- The Washington Times - Thursday, August 31, 2000

'Fig leaf' democracies blasted by U.N. chief

NEW YORK U.N. Secretary-General Kofi Annan urged the world's parliaments yesterday to reject the "fig leaf democracy" of elections held in nations without free speech and a free press.

Opening the first global conference of presiding officers of national parliaments from 141 countries, he said "rights cannot be guaranteed simply by holding elections."

"We have, in a number of recent instances, witnessed attempts to cloak the outright subversion of democracy in the mantle of defending it. We have heard governments claim to be acting in the best interests of the people, even when showing contempt for their choices," he said.

"Constitutional rule is not always reversed suddenly in one dark night of terror. Often it is done slowly and incrementally, institution by institution, under the guise of defending democracy," he added, warning against the new threat of "fig-leaf democracy."

Mbeki asks country to overcome racism

JOHANNESBURG President Thabo Mbeki urged South Africans of all races yesterday to work together to overcome the racism that continues to plague the country six years after the fall of the apartheid regime.

Speaking during the opening of a national conference on racism, Mr. Mbeki recounted whites' historical role in the oppression of blacks in South Africa, but urged the country to move beyond the wrongs of the past and concentrate on "the objective of creating a truly nonracial society."

"Racism continues to be our common bedfellow," Mr. Mbeki said. "All of us are therefore faced with the challenge to translate the dream of a nonracial society into reality."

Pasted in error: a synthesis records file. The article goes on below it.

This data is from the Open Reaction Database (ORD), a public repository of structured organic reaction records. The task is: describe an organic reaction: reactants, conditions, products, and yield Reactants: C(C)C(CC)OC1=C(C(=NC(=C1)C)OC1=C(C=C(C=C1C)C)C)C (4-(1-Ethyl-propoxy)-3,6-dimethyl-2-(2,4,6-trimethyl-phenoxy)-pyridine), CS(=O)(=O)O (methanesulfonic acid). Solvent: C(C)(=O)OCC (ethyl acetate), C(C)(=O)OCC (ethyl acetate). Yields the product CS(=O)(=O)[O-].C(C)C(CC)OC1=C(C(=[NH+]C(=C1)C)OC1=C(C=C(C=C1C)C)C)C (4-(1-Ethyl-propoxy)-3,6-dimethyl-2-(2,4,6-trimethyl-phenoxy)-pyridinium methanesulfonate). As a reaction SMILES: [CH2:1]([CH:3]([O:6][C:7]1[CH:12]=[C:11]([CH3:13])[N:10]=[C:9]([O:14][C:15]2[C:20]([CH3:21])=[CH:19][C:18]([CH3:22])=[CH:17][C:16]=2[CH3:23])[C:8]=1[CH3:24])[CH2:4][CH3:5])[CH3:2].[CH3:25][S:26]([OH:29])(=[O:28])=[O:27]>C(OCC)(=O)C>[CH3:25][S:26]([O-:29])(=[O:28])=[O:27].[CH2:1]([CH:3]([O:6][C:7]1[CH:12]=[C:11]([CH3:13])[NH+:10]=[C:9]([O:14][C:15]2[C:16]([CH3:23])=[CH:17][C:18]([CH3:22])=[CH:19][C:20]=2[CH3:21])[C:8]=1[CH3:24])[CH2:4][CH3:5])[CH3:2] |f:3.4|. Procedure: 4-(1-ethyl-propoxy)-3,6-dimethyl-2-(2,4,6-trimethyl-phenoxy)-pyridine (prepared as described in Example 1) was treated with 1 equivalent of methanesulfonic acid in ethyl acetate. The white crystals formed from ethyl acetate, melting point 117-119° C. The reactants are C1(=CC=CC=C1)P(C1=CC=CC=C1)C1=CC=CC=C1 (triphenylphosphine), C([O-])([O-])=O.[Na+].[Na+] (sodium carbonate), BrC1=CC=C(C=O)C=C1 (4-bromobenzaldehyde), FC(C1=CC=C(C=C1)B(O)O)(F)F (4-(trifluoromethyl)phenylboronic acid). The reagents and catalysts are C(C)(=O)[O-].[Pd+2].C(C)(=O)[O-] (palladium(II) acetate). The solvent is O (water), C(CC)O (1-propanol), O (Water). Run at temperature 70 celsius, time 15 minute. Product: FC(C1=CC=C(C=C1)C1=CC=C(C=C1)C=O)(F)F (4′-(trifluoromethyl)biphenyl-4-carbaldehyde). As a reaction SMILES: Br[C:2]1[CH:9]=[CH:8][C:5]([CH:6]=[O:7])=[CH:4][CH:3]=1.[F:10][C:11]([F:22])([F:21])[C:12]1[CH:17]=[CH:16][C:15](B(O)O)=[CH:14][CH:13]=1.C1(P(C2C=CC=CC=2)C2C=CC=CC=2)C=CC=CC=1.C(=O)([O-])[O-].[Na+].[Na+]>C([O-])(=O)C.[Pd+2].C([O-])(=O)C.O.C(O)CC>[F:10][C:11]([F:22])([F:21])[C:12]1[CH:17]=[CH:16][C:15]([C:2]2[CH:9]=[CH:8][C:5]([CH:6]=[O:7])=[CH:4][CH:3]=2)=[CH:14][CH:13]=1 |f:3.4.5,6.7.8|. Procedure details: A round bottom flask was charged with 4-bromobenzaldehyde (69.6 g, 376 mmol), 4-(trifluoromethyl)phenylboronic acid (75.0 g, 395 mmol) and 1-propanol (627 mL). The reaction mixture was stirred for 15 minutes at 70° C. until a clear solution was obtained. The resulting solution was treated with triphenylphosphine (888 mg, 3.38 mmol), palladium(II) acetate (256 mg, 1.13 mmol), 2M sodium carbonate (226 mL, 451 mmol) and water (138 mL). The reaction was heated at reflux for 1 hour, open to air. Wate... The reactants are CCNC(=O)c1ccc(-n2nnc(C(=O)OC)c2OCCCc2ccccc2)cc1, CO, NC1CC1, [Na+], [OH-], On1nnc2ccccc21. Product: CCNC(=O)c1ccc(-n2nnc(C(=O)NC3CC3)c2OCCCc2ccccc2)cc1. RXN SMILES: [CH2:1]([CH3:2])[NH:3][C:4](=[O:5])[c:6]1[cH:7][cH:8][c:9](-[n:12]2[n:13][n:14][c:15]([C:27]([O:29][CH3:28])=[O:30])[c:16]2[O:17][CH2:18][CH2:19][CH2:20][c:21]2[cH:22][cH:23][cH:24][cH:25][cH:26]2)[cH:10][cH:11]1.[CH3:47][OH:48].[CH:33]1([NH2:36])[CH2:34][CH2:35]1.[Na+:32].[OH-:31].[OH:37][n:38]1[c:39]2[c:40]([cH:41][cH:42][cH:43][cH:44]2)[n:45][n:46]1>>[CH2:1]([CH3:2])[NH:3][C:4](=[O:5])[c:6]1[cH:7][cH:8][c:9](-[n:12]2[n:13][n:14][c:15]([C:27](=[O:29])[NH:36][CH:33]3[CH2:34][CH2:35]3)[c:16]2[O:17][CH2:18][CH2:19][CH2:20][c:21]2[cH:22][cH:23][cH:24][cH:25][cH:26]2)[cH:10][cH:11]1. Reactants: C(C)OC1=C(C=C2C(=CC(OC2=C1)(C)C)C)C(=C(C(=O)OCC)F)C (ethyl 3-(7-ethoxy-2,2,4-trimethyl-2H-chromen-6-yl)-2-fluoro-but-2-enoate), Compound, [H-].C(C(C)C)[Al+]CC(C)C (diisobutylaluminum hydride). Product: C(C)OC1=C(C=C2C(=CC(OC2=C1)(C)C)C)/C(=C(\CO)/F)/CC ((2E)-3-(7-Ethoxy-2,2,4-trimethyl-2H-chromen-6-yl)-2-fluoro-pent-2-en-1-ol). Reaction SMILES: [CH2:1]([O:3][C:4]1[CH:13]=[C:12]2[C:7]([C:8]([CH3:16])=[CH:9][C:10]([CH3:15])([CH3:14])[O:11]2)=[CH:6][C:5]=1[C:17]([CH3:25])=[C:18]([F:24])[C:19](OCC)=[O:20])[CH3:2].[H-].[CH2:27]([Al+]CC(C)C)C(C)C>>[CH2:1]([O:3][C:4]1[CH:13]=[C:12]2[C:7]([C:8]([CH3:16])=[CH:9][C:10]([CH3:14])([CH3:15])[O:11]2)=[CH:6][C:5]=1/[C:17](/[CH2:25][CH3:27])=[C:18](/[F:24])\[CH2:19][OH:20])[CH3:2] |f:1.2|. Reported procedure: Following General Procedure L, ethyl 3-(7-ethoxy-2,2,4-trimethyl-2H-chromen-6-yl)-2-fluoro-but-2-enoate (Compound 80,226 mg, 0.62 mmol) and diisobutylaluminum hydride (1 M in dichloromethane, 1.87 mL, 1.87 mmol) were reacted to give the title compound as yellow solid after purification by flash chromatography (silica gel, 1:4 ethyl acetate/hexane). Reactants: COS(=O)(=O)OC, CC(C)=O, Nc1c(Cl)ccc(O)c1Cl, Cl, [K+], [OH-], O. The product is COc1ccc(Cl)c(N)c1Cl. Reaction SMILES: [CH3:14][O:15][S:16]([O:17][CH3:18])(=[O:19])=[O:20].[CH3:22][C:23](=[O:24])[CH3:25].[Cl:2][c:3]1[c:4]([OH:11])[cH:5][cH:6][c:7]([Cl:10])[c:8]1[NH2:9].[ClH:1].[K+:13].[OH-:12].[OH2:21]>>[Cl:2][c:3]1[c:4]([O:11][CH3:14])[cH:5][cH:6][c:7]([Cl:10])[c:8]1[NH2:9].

U.N. arms inspectors ready for Iraq duty

NEW YORK The new U.N. arms inspection agency is ready to begin work in Iraq in preparation for checking on clandestine weapons programs, although Baghdad has repeatedly said it will not allow the U.N. teams into the country.

In a written report to the U.N. Security Council yesterday, the head of the U.N. Monitoring, Verification and Inspection Commission, Hans Blix, gave an account of recent recruitment, training and organizational activities.

His agency was set up in December to replace the U.N. Special Commission, which, together with its last chief, Richard Butler of Australia, was repeatedly attacked by Iraq's allies on the council, Russia, China and France.

Milosevic opens ballot to Serbs in Kosovo

PRISTINA, Yugoslavia President Slobodan Milosevic's government announced yesterday that upcoming parliamentary and presidential elections also would be open to Serbs in Kosovo, a move that could heighten pre-election tensions.

The plan will open about 500 polling stations in the troubled southern province for the Sept. 24 election. The United Nations is preparing to hold local elections in Kosovo on Oct. 28.

The announcement appeared to be an effort to show that Milosevic's government still considers Kosovo to be a part of Yugoslavia.

U.S. doubts legitimacy of Haitian parliament

The United States said yesterday that the legitimacy of the newly elected Haitian parliament was in doubt because of electoral disputes still pending when it held its first session Monday.

Nineteen senators and 82 members of the Chamber of Deputies, the lower house in the bicameral parliament, were sworn in Monday despite complaints that the impoverished Caribbean nation's elections in May and June were tainted.

State Department spokesman Philip Reeker said: "It is our view that Haiti's parliament has been prematurely seated, which calls into question the legitimacy of the new legislature."

Cuba answers U.S. on immigration

HAVANA Cuba yesterday dismissed a U.S. diplomatic protest over cases of Cubans blocked from leaving the island and charged the United States with manipulating immigration issues for political gain during an election year.

Noting that the U.S. protest involved just 117 persons out of nearly 20,000 visas granted annually the Cuban Foreign Ministry in a written statement called the U.S. protests "a publicity maneuver, suspiciously timed to coincide with visits to Miami by presidential candidates" Democrat Al Gore and Republican George W. Bush.

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